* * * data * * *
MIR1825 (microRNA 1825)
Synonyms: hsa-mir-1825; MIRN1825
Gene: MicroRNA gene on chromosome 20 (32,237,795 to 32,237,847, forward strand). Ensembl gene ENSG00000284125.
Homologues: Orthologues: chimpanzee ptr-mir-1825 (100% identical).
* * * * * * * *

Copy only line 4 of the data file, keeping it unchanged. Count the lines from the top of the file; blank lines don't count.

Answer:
Homologues: Orthologues: chimpanzee ptr-mir-1825 (100% identical).